Virginia Zoo Removes Birds from Habitats to Protect against Avian Flu
NORFOLK, VA – Cases of avian flu (Eurasian H5 HPAI) have been confirmed in wild birds in Virginia, specifically counties surrounding the Virginia Zoo. The organization is taking the necessary precautions to protect its bird collection by removing some species from their habitats.
This highly contagious disease spreads through saliva, excrement and standing water and can affect several bird species, including domestic poultry and wild birds. An animal could be infected without appearing sick, then could share the same food source or its droppings could land in a habitat at the Zoo, thus spreading the disease. Zoo staff are implementing biosecurity measures, such as continuing to wear masks, keeping separate footwear for while on Zoo grounds, wearing gloves and covering their shoes with plastic booties when working with animals at risk.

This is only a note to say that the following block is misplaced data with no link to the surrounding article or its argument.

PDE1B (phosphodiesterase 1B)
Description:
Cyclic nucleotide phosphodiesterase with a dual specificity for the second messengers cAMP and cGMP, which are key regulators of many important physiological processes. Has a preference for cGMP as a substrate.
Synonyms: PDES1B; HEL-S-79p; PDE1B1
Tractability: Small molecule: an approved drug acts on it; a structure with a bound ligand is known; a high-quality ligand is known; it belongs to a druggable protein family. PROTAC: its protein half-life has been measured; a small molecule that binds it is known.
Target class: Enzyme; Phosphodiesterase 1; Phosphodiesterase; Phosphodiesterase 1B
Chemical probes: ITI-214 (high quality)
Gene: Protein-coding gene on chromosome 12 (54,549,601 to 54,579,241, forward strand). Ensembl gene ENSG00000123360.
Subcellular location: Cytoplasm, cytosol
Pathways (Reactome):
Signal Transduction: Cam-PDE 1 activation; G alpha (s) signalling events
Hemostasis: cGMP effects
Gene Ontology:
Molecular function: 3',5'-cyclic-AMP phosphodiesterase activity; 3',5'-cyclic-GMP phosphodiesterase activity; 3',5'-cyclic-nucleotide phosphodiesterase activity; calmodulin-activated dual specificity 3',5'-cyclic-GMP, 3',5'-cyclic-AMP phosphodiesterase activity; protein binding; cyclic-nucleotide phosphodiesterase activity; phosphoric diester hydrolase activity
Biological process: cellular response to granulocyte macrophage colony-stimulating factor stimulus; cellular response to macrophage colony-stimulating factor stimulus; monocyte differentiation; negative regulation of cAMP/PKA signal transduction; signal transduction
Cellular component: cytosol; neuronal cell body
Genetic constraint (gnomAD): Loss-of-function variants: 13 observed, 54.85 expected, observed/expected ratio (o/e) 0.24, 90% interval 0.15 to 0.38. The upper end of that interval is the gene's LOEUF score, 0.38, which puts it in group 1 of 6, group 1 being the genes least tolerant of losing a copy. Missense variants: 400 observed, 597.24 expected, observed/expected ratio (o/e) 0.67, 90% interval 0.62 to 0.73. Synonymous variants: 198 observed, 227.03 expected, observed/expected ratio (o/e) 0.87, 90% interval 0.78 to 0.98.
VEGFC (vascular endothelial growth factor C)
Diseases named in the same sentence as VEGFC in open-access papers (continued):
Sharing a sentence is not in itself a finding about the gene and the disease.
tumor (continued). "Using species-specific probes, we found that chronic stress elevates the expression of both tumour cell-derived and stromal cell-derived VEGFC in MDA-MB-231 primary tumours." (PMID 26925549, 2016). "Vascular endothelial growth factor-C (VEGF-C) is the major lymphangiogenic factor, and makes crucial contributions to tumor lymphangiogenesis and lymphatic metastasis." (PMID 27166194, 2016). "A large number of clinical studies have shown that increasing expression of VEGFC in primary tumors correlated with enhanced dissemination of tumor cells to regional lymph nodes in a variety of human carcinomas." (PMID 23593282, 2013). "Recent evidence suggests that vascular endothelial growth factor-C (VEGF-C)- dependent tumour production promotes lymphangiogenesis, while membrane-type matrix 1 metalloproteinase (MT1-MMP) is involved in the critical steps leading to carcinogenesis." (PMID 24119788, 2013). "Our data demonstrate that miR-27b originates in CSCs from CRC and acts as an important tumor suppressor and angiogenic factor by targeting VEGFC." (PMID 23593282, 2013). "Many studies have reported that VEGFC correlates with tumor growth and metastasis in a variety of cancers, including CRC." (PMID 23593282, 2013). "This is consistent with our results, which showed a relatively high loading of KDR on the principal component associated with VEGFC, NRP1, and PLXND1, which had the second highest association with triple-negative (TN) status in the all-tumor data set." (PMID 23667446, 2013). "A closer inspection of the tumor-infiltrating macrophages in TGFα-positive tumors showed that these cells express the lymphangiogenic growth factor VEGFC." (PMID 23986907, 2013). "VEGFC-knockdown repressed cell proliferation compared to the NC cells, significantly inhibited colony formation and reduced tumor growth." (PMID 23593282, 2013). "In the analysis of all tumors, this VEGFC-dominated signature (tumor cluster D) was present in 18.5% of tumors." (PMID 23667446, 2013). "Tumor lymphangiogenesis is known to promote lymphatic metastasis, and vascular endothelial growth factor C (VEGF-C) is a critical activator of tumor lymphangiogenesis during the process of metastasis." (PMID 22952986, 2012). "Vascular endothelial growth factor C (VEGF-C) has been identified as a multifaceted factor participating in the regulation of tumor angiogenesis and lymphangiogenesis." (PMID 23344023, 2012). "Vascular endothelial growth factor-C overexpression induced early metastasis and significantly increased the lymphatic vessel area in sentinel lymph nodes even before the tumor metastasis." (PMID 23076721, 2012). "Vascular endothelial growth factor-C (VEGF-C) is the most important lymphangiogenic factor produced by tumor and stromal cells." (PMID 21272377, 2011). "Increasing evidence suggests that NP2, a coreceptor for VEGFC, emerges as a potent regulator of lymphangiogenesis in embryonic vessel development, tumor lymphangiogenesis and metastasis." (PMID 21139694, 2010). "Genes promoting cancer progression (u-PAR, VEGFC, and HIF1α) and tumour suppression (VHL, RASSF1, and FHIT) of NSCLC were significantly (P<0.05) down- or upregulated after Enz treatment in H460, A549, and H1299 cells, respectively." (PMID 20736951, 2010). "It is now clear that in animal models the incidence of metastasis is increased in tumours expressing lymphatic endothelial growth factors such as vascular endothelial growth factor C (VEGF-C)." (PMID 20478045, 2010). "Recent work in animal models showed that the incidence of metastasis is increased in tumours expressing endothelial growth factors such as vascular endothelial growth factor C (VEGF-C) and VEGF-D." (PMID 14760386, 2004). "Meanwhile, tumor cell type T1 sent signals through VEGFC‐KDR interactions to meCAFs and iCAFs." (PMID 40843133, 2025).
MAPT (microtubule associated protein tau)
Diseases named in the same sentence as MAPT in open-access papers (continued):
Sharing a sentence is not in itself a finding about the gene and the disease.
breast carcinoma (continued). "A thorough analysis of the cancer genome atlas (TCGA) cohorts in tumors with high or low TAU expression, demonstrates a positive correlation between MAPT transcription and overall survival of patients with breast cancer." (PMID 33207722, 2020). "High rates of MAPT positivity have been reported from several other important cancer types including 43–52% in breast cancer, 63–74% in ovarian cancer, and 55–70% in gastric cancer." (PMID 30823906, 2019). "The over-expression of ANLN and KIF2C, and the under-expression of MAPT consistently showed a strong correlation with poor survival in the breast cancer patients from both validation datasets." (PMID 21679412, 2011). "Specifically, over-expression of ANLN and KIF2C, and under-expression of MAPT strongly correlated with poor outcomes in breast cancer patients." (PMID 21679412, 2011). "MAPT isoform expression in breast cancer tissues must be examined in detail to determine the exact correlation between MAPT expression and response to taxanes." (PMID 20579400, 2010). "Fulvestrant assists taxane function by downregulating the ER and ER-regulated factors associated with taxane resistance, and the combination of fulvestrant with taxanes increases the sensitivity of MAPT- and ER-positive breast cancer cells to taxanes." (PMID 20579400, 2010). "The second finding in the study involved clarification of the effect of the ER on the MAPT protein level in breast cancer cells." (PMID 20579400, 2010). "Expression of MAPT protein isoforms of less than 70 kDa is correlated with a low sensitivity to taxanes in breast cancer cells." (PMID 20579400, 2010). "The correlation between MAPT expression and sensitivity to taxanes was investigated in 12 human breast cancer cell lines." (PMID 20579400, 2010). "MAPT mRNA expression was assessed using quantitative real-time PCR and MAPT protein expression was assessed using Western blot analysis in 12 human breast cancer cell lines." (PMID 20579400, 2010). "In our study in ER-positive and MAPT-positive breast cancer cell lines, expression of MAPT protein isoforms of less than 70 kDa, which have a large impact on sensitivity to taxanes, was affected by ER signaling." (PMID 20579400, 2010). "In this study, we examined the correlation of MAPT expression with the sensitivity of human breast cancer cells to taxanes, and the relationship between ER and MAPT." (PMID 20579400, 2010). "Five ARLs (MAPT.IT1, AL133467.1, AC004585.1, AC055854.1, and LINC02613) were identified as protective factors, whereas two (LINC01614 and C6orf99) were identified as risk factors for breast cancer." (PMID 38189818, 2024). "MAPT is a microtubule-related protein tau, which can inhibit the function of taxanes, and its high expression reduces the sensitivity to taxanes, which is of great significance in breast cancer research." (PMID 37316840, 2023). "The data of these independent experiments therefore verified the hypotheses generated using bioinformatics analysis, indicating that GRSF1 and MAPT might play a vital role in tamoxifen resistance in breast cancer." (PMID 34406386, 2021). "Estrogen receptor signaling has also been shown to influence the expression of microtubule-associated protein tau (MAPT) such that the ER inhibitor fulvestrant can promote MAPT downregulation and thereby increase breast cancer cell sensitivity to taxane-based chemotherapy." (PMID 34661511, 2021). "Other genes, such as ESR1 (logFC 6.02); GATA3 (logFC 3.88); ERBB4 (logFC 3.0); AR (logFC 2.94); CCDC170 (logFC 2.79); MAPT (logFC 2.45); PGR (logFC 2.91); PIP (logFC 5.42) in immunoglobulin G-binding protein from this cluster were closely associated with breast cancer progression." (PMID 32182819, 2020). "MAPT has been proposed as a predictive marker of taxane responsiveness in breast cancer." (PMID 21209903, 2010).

Guests may notice a few changes while on grounds:
· Non-permeable barriers have been added to the tops of bird aviaries and habitats to prevent droppings or other birds to enter.
· Animals such as the peacocks, screamers, guinea fowl, Rhinoceros hornbills, Egyptian geese, white-naped crane and sarus crane will be moved to protective habitats.
· Some behind-the-scenes tours may not be available or may require guests to wear additional protective gear.
· Larger bird species will still receive access to their outdoor habitats as some are considered lower-risk or for their well-being.
If the disease spreads it could have devastating effects on the Zoo’s bird collection, as well as commercial poultry farms and backyard flocks. All bird owners should prevent contact between their birds and wild birds and report sick birds or unusual bird deaths to State/Federal officials.
This strain of avian flu has not been detected in a wild bird in the United States since 2016. No human infections from this virus have been found in the United States. The Centers for Disease Control and Prevention considers the risk to the general public to be low and is very rare.